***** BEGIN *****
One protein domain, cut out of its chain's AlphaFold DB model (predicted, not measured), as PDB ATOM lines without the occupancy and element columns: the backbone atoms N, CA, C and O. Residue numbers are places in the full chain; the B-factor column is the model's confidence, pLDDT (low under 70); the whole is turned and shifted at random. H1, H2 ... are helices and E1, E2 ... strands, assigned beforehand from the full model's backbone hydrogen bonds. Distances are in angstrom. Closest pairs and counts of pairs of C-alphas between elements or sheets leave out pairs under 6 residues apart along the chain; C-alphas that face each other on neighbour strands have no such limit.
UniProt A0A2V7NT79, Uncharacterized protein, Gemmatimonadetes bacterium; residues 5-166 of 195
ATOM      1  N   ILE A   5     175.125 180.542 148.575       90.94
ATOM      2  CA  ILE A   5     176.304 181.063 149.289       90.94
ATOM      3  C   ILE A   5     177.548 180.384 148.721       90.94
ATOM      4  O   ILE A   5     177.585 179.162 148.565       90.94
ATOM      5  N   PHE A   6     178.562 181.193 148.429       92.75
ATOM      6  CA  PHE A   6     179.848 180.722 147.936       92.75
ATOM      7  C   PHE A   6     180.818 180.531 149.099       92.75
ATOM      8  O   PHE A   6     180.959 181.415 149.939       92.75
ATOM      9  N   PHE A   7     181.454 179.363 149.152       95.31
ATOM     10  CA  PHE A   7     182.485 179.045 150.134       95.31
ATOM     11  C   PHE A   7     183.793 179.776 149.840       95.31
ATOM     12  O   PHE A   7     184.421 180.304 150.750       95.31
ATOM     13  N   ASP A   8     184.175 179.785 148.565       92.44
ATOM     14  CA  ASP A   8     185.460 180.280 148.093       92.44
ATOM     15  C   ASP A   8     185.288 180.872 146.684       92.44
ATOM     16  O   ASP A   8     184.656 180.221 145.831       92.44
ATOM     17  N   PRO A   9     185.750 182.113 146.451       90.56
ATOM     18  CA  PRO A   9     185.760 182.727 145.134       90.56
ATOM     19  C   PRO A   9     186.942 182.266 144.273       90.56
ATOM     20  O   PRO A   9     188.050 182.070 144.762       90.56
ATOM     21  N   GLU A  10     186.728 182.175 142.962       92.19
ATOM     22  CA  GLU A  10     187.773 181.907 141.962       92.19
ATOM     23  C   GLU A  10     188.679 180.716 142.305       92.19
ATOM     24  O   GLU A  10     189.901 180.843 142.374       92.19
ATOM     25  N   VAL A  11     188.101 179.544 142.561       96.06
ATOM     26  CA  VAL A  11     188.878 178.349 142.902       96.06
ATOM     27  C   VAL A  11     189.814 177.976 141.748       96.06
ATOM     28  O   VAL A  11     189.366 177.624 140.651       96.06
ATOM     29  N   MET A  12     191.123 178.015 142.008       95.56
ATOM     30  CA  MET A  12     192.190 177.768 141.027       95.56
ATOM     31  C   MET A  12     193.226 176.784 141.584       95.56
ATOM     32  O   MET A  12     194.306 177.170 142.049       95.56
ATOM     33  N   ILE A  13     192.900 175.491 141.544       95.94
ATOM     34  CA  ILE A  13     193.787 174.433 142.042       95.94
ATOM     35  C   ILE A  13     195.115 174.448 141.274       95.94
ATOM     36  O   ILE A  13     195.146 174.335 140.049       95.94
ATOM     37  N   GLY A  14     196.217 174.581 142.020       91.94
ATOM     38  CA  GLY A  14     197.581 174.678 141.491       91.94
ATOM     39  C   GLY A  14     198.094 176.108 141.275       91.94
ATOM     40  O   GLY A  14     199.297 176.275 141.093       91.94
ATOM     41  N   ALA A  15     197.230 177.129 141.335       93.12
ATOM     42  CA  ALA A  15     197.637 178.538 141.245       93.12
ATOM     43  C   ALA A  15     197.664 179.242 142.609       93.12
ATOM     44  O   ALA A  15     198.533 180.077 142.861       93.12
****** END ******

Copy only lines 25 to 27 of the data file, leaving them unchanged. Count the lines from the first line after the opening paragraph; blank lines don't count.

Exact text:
ATOM     24  O   GLU A  10     189.901 180.843 142.374       92.19
ATOM     25  N   VAL A  11     188.101 179.544 142.561       96.06
ATOM     26  CA  VAL A  11     188.878 178.349 142.902       96.06